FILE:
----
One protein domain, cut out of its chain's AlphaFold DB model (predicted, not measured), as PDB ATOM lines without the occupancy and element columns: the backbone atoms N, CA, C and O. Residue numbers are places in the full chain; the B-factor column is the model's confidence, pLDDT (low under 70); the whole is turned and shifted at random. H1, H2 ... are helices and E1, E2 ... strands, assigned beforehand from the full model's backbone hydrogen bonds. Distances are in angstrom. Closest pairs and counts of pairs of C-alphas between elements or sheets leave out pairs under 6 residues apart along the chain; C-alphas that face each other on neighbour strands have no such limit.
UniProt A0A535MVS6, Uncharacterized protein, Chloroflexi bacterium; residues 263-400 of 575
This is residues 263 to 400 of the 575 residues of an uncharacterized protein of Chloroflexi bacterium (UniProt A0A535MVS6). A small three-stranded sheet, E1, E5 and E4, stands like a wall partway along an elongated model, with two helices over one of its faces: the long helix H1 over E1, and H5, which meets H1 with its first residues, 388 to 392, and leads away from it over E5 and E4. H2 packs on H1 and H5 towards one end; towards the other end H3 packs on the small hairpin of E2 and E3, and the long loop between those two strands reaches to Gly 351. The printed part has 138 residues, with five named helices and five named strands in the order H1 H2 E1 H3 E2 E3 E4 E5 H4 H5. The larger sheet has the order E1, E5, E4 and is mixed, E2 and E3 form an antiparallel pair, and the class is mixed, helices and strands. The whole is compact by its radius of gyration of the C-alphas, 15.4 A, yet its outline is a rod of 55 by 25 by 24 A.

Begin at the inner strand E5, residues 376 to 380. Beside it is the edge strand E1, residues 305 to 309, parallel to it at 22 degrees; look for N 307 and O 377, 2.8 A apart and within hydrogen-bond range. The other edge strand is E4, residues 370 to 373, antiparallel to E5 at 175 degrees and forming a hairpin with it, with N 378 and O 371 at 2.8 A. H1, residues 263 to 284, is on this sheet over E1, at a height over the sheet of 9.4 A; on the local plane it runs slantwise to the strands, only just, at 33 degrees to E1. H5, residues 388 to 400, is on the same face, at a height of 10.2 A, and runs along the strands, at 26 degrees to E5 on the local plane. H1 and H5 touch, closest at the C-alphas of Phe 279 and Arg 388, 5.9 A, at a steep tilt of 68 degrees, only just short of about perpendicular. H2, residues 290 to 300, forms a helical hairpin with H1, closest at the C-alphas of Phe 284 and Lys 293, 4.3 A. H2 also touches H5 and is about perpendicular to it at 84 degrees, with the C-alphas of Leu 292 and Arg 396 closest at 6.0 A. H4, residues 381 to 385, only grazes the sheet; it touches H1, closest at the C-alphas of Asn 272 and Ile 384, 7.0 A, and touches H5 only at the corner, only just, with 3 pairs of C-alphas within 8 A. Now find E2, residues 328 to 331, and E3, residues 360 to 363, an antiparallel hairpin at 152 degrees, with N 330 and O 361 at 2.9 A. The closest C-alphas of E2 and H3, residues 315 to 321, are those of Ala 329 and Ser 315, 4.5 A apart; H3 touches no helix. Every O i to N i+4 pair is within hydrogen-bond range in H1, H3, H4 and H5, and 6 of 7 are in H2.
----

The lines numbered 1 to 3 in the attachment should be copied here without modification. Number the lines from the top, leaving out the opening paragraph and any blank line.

UniProt A0A535MVS6, Uncharacterized protein, Chloroflexi bacterium; residues 263-400 of 575
This is residues 263 to 400 of the 575 residues of an uncharacterized protein of Chloroflexi bacterium (UniProt A0A535MVS6). A small three-stranded sheet, E1, E5 and E4, stands like a wall partway along an elongated model, with two helices over one of its faces: the long helix H1 over E1, and H5, which meets H1 with its first residues, 388 to 392, and leads away from it over E5 and E4. H2 packs on H1 and H5 towards one end; towards the other end H3 packs on the small hairpin of E2 and E3, and the long loop between those two strands reaches to Gly 351. The printed part has 138 residues, with five named helices and five named strands in the order H1 H2 E1 H3 E2 E3 E4 E5 H4 H5. The larger sheet has the order E1, E5, E4 and is mixed, E2 and E3 form an antiparallel pair, and the class is mixed, helices and strands. The whole is compact by its radius of gyration of the C-alphas, 15.4 A, yet its outline is a rod of 55 by 25 by 24 A.

Begin at the inner strand E5, residues 376 to 380. Beside it is the edge strand E1, residues 305 to 309, parallel to it at 22 degrees; look for N 307 and O 377, 2.8 A apart and within hydrogen-bond range. The other edge strand is E4, residues 370 to 373, antiparallel to E5 at 175 degrees and forming a hairpin with it, with N 378 and O 371 at 2.8 A. H1, residues 263 to 284, is on this sheet over E1, at a height over the sheet of 9.4 A; on the local plane it runs slantwise to the strands, only just, at 33 degrees to E1. H5, residues 388 to 400, is on the same face, at a height of 10.2 A, and runs along the strands, at 26 degrees to E5 on the local plane. H1 and H5 touch, closest at the C-alphas of Phe 279 and Arg 388, 5.9 A, at a steep tilt of 68 degrees, only just short of about perpendicular. H2, residues 290 to 300, forms a helical hairpin with H1, closest at the C-alphas of Phe 284 and Lys 293, 4.3 A. H2 also touches H5 and is about perpendicular to it at 84 degrees, with the C-alphas of Leu 292 and Arg 396 closest at 6.0 A. H4, residues 381 to 385, only grazes the sheet; it touches H1, closest at the C-alphas of Asn 272 and Ile 384, 7.0 A, and touches H5 only at the corner, only just, with 3 pairs of C-alphas within 8 A. Now find E2, residues 328 to 331, and E3, residues 360 to 363, an antiparallel hairpin at 152 degrees, with N 330 and O 361 at 2.9 A. The closest C-alphas of E2 and H3, residues 315 to 321, are those of Ala 329 and Ser 315, 4.5 A apart; H3 touches no helix. Every O i to N i+4 pair is within hydrogen-bond range in H1, H3, H4 and H5, and 6 of 7 are in H2.